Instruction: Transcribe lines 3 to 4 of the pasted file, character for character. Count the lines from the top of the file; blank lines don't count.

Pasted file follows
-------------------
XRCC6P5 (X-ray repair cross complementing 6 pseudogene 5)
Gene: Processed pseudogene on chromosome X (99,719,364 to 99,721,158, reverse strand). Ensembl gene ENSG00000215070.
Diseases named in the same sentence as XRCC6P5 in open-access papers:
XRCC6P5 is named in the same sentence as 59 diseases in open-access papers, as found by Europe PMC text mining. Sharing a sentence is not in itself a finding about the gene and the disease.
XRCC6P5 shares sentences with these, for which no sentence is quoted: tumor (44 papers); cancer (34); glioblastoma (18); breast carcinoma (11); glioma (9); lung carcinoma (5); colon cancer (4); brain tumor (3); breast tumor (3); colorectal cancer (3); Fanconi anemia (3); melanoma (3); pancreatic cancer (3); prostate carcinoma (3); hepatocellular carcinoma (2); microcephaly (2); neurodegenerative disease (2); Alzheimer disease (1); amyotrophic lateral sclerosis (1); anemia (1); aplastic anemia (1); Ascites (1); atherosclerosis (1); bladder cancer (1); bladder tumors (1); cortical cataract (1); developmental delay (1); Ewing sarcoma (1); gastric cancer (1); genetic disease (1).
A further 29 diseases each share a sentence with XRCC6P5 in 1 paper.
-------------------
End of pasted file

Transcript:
Diseases named in the same sentence as XRCC6P5 in open-access papers:
XRCC6P5 is named in the same sentence as 59 diseases in open-access papers, as found by Europe PMC text mining. Sharing a sentence is not in itself a finding about the gene and the disease.